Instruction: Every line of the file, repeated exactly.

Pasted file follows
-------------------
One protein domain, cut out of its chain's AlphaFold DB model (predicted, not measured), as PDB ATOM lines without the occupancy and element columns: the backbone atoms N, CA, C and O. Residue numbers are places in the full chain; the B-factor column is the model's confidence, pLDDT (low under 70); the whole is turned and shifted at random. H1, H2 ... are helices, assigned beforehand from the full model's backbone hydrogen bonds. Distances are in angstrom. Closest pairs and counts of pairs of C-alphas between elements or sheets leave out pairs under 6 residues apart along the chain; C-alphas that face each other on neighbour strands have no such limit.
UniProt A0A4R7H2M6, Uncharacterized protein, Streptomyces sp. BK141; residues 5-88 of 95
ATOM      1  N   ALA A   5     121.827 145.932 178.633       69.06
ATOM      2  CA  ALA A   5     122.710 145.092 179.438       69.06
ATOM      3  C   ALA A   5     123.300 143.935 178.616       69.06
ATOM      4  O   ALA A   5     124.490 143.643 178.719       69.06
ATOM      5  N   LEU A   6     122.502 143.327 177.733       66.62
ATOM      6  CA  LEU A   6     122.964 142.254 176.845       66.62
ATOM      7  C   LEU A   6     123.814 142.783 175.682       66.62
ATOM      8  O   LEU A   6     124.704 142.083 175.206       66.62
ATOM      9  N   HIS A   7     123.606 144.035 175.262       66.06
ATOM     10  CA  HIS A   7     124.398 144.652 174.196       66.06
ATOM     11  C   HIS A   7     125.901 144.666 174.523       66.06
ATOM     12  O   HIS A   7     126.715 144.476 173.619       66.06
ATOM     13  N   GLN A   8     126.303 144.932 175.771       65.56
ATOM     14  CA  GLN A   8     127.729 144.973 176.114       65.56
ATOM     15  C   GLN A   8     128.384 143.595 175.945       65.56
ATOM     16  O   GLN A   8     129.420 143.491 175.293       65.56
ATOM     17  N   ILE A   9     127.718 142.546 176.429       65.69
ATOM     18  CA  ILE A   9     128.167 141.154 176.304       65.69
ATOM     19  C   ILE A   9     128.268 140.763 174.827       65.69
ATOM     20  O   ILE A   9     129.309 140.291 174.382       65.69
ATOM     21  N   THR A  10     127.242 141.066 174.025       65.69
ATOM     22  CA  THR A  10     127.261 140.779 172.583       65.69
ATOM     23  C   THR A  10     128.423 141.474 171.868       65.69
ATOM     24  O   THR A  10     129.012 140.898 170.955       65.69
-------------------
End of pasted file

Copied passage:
One protein domain, cut out of its chain's AlphaFold DB model (predicted, not measured), as PDB ATOM lines without the occupancy and element columns: the backbone atoms N, CA, C and O. Residue numbers are places in the full chain; the B-factor column is the model's confidence, pLDDT (low under 70); the whole is turned and shifted at random. H1, H2 ... are helices, assigned beforehand from the full model's backbone hydrogen bonds. Distances are in angstrom. Closest pairs and counts of pairs of C-alphas between elements or sheets leave out pairs under 6 residues apart along the chain; C-alphas that face each other on neighbour strands have no such limit.
UniProt A0A4R7H2M6, Uncharacterized protein, Streptomyces sp. BK141; residues 5-88 of 95
ATOM      1  N   ALA A   5     121.827 145.932 178.633       69.06
ATOM      2  CA  ALA A   5     122.710 145.092 179.438       69.06
ATOM      3  C   ALA A   5     123.300 143.935 178.616       69.06
ATOM      4  O   ALA A   5     124.490 143.643 178.719       69.06
ATOM      5  N   LEU A   6     122.502 143.327 177.733       66.62
ATOM      6  CA  LEU A   6     122.964 142.254 176.845       66.62
ATOM      7  C   LEU A   6     123.814 142.783 175.682       66.62
ATOM      8  O   LEU A   6     124.704 142.083 175.206       66.62
ATOM      9  N   HIS A   7     123.606 144.035 175.262       66.06
ATOM     10  CA  HIS A   7     124.398 144.652 174.196       66.06
ATOM     11  C   HIS A   7     125.901 144.666 174.523       66.06
ATOM     12  O   HIS A   7     126.715 144.476 173.619       66.06
ATOM     13  N   GLN A   8     126.303 144.932 175.771       65.56
ATOM     14  CA  GLN A   8     127.729 144.973 176.114       65.56
ATOM     15  C   GLN A   8     128.384 143.595 175.945       65.56
ATOM     16  O   GLN A   8     129.420 143.491 175.293       65.56
ATOM     17  N   ILE A   9     127.718 142.546 176.429       65.69
ATOM     18  CA  ILE A   9     128.167 141.154 176.304       65.69
ATOM     19  C   ILE A   9     128.268 140.763 174.827       65.69
ATOM     20  O   ILE A   9     129.309 140.291 174.382       65.69
ATOM     21  N   THR A  10     127.242 141.066 174.025       65.69
ATOM     22  CA  THR A  10     127.261 140.779 172.583       65.69
ATOM     23  C   THR A  10     128.423 141.474 171.868       65.69
ATOM     24  O   THR A  10     129.012 140.898 170.955       65.69